This is a proceeding pursuant to § 14 (a) of the Subversive Activities Control Act of 1950 to review an order of the Subversive Activities Control Board requiring the Communist Party of the United States to register as a Communist-action organization under § 7 of the Act. The United States Court of Appeals for the District of Columbia has affirmed the Board's registration order. Because important questions of construction and constitutionality of the statute were raised by the Party's petition for certiorari, we brought the case here. 361 U. S. 951.

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The issues tendered in this case are the construction and, ultimately, the constitutionality of 18 U. S. C. § 610, an Act of Congress that prohibits corporations and labor organizations from making "a contribution or expenditure in connection with" any election for federal office. This is a direct appeal by the Government from a judgment of the District Court for the Eastern District of Michigan dismissing a four-count indictment that charged appellee, a labor organization, with having made expenditures in violation of that law. Appellee had moved to dismiss the indictment on the grounds (1) that it failed to state an offense under the statute and (2) that the provisions of the statute "on their face and as construed and applied" are unconstitutional. The district judge held that the indictment did not allege a statutory offense and that he was therefore not required to rule upon the constitutional questions presented. 138 F. Supp. 53. The case came here, 351 U. S. 904, under the Criminal Appeals Act of 1907, as amended, 18 U. S. C. § 3731.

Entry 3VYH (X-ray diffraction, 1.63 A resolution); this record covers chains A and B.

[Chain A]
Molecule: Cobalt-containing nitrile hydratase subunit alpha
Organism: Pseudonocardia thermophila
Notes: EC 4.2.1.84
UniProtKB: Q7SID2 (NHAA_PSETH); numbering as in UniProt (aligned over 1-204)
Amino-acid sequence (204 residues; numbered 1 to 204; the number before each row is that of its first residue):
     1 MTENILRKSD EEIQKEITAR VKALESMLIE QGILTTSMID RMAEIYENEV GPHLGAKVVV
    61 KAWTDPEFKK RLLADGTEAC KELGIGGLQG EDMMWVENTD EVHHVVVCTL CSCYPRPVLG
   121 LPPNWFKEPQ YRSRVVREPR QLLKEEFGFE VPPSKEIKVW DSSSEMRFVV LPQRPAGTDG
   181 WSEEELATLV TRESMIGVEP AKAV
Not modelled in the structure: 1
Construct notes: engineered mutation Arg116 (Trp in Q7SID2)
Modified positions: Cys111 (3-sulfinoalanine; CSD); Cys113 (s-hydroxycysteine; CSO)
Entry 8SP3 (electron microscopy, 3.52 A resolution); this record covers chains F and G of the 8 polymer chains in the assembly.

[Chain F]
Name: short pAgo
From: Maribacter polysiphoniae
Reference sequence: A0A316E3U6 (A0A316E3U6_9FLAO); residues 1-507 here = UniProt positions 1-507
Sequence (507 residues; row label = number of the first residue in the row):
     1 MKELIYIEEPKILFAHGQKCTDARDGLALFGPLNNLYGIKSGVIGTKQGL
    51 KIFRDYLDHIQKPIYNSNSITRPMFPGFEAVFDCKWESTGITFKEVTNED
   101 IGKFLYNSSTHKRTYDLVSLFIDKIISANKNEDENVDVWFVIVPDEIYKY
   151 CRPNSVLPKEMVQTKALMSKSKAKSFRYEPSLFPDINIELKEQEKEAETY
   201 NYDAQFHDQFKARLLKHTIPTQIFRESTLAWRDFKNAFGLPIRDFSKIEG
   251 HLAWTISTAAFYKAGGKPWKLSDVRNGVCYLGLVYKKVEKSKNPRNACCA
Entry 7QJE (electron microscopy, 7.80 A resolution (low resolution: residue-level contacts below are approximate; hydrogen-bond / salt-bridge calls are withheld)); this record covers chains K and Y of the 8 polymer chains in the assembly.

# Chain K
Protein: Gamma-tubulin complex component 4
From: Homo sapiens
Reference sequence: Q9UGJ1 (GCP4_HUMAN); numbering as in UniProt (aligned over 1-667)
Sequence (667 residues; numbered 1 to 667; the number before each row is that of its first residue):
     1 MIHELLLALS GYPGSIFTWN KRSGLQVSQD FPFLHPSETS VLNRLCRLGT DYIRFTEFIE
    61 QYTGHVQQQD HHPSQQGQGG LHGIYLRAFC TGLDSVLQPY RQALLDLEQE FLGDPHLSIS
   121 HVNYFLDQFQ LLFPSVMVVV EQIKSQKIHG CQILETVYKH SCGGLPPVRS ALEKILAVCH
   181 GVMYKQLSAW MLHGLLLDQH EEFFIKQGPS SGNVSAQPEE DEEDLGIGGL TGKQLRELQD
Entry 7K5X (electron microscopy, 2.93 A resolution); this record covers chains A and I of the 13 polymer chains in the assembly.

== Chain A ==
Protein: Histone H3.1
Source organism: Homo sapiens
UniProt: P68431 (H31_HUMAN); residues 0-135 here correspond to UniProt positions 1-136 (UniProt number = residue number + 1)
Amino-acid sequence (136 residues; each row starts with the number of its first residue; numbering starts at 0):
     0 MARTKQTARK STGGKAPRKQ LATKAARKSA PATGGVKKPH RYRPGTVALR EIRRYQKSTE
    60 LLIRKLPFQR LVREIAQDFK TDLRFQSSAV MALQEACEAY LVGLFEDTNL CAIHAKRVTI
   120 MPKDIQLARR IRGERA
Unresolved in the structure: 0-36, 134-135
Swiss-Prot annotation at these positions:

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This is a review by certiorari of a conviction under 2 U. S. C. § 192 for "contempt of Congress." The misdemeanor is alleged to have been committed during a *182 hearing before a congressional investigating committee. It is not the case of a truculent or contumacious witness who refuses to answer all questions or who, by boisterous or discourteous conduct, disturbs the decorum of the committee room. Petitioner was prosecuted for refusing to make certain disclosures which he asserted to be beyond the authority of the committee to demand. The controversy thus rests upon fundamental principles of the power of the Congress and the limitations upon that power. We approach the questions presented with conscious awareness of the far-reaching ramifications that can follow from a decision of this nature.

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